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Popular committees hold first general conference

Their initial role might have been to protect homes and shops, but now a group of popular committees from across Egypt hope to bring politics back to a local level

Yassin Gaber , Friday 22 Apr 2011
Egyptians in Tahrir
Egyptians shout anti- Mubarak slogans during their protest at Tahrir Square in Cairo, Egypt, Sunday, April 10, 2011.(AP Photo/Amr Nabil)
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The Popular Committees for the Defence of the Revolution (PCDR) are now holding their first general conference in the revolutionary Tahrir Square  “to announce the political orientation [of the PCDR] during the next phase [of the revolution] and expand the techniques of joint action, cooperation with other committees and the introduction of other initiatives.”  The organisation of such an event in Tahrir today will see the venue, once home to the typical Friday protest, continue to grow into a forum for discussion and politicisation. 

Committee members from across the country – those from Suez, Mansoura, Tanta and Alexandria, among other cities – have been gathering every Monday at the Centre for Socialist Studies in Giza to discuss the PCDR’s public debut. They’ve had heated debates for the past two weeks on the group’s political focus, the recruitment of new members, the venue of their conference and even the creation of banners and signs. They’ve leafleted many cities across the country.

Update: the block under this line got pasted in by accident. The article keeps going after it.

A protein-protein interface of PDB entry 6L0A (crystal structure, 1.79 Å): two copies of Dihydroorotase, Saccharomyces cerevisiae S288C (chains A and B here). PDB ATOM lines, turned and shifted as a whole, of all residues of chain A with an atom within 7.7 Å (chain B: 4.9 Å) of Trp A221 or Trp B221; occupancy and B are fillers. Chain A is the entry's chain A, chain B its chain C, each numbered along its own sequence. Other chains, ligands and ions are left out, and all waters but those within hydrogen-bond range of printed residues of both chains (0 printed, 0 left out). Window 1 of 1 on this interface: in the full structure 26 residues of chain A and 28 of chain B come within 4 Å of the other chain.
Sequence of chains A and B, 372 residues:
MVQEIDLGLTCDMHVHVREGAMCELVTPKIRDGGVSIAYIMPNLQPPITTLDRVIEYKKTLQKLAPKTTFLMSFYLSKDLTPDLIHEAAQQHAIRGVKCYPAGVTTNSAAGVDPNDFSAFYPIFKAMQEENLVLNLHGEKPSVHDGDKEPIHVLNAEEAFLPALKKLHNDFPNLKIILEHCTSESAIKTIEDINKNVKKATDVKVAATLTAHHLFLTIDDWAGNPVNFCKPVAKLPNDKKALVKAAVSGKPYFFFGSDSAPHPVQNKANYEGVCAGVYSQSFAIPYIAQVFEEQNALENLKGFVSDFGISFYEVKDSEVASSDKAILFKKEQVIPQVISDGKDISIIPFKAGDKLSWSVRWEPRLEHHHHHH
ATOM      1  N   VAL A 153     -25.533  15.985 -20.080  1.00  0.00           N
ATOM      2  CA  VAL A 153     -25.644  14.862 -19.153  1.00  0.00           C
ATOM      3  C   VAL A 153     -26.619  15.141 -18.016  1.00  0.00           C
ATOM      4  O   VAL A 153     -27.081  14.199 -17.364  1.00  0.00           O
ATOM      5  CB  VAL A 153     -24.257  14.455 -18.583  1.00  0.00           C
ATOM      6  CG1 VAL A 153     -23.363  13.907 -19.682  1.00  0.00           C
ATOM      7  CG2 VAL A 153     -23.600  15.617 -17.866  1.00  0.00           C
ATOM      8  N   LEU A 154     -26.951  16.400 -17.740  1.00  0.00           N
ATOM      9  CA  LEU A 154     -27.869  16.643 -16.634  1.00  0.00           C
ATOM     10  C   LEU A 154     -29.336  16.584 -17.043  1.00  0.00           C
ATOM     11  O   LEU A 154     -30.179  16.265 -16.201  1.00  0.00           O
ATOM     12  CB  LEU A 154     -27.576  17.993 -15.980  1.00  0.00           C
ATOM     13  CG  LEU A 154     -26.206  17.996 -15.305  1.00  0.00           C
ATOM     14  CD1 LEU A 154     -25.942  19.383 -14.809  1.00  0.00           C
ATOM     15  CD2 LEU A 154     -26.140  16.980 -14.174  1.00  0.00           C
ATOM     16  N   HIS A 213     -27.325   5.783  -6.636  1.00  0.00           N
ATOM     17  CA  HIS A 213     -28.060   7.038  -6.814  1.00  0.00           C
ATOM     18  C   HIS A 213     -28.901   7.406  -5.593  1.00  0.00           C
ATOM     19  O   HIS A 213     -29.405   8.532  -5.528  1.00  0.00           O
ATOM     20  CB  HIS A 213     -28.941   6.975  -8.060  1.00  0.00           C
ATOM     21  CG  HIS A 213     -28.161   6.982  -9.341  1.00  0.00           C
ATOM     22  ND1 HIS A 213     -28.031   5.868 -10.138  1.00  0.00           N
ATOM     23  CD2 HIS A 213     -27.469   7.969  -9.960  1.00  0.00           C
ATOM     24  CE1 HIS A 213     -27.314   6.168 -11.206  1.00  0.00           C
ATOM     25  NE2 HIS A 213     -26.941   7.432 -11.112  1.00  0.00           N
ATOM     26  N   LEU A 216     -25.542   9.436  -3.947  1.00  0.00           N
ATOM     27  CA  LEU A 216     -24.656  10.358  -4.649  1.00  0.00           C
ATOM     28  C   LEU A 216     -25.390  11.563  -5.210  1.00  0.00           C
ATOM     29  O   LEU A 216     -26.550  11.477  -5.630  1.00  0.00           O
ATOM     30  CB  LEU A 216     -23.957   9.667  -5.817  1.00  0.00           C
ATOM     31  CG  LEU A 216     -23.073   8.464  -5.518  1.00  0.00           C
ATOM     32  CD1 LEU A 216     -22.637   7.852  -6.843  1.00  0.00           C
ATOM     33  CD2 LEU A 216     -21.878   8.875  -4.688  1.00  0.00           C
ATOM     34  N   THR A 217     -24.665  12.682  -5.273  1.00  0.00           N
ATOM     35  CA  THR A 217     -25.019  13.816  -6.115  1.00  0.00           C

According to the leaflet: “The conference will convene under the main slogans of the revolution ‘social justice, freedom and the trial of the corrupt.’” The conference’s programme will include speeches by political figures and representatives of the public committees from different governorates. 

Sayed Abdel Rahman, a scientific researcher from Dar Al-Salam, a “popular” district in Cairo, and a member of the PCDR, points out that the conference will be more declarative than political. “We will discuss and explain who we are and, for those who are interested, we will explain how to start and form local committees of their own...we are mainly targeting those independent voices who aren’t a member of a party, nor have a clear ideological standing.”

The PCDR looks to create a forum in which people from all social classes with a wide range of demands can trade ideas and understand local and national politics better, explained Rahman. 

It was in the wake of the constitutional referendum that groups such as the PCDR began to realise the ineffectiveness of their campaigning techniques. Whether there was too much focus on Cairo and Alexandria and not enough on the less progressive and more remote areas of the country or whether movements were largely fragmented and unfocused, the need for grassroots mobilisation became vital and this, they realised, needed to come through a unification of several smaller units. 

Rahman states that the “millions who took part in the [January 25] revolution returned their communities...needed a means to reorganise in a political manner and connect with others. The public committees created roles for those who previously had no political roles. Whether it was for...cleaning up the neighbourhoods or to guard against police harassment, torturing or the unlawful detainment of political prisoners.”

Khaled Abdel Shaheed, an active member of the organisational committee and author of its initial public statement, believes that the “three slogans: change, freedom and social equity” used during the 18 days in Tahrir Square need to be championed continuously until each demand is achieved. Shaheed suggests that “for this to happen after 11 February, a group of the Tahrir youth needed there to be social activity outside the old or the newly forming political parties.” 

Shaheed stresses that the spirit of Tahrir needed to be maintained and not necessarily through the formation of parities. ”The point was to create some sort of coordination and continuation of the same spirit of Tahrir where one couldn't differentiate between leftists, conservatives and other political groups,” he explains.